qraal said...

As for the Hessdalen Lights... so many theories, but nothing really sticks. I've thought, for years, that there are plasma lifeforms we share this magnetic field with, but which are too strange for us to yet understand. But that's as speculative as any other theory.

Simon Derricutt said...

Mike - before QI I had wondered if the galaxy rotation speed problem was related to the mistake of using the gravitational equations with the whole of the mass as the centre point rather than summing the contributions from the individual stars. This would also give the effect of a reduced gravitational drop-off with distance from the centre, and we'd need to look at the sum in all directions of the gravitational attractions for each star where the concentration of other stars is greater towards the centre than the outside. It's not however my main interest so it was something to work out when I had the time. The data on precise locations of stars is however pretty skinny for galaxies a long long time ago and far, far away. We're lucky to get the acceleration data. Star density may be a good estimate, but relative position is hard to tell from a photograph except for the nearer stars in our galaxy.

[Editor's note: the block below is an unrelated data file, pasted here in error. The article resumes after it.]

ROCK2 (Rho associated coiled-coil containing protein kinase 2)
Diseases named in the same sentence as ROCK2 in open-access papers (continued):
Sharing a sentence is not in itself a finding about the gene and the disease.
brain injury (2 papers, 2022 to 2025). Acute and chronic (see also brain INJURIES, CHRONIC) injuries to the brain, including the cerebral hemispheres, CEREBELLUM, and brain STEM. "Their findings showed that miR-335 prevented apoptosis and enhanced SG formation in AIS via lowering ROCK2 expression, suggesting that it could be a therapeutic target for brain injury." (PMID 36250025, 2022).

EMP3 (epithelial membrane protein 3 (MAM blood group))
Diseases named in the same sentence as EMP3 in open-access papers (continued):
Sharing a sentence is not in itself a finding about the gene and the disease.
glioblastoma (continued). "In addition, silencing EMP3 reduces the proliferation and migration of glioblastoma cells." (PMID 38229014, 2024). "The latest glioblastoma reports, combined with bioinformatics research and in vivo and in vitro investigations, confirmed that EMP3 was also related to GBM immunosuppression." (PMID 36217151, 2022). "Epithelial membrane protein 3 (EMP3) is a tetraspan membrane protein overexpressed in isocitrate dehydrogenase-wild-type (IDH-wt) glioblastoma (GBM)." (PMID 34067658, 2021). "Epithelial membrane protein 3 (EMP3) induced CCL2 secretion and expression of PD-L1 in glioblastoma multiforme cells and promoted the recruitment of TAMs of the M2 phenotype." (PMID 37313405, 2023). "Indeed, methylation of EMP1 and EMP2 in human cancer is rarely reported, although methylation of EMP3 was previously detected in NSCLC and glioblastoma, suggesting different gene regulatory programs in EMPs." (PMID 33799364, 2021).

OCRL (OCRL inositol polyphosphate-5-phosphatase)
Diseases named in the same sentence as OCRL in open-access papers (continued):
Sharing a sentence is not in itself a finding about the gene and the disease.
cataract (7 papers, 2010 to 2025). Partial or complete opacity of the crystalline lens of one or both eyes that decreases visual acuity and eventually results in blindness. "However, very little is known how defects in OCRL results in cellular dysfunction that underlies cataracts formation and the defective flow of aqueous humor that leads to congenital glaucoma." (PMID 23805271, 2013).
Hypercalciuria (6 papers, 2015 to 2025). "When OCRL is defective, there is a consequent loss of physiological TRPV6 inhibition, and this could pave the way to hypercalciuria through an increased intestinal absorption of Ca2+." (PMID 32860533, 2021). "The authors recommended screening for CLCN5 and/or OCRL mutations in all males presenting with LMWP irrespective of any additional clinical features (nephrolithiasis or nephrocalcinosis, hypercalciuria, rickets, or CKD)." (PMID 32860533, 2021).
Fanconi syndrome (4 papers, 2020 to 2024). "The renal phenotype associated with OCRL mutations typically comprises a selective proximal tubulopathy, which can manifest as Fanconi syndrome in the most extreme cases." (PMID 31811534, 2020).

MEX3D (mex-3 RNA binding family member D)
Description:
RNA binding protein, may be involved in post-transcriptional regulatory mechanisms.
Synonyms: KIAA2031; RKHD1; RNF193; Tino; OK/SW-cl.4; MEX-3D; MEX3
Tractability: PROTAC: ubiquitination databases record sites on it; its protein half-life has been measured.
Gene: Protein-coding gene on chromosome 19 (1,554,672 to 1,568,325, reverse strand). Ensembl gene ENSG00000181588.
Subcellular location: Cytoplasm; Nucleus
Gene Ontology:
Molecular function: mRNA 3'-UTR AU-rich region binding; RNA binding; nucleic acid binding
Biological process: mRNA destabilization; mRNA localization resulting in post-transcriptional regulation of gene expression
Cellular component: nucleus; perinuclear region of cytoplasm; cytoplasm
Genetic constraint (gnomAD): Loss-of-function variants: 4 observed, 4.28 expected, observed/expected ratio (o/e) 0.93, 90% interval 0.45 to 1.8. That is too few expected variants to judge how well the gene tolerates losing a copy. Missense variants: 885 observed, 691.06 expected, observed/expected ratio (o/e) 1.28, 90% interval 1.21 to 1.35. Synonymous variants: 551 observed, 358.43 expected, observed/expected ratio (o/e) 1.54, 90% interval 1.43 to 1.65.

The deviation from the true square-law for bodies where the size becomes important in relation to the separation may also account for the precession of Mercury - something else that could be fun to work out some day. We'd need to know the density with depth in the Sun, and then divide the Sun into a suitable number of sub-bodies that can be treated as point masses, then do a sum of the individual attractive forces to produce the resultant force and thus calculate the resultant orbit using small time-slices. The smaller the time-slices and the larger the number of divisions of the Sun (and perhaps even Mercury), the closer the simulation would be. Not too difficult a program to write, though it would take a while to run. Interesting if it gives the same answer as Einstein....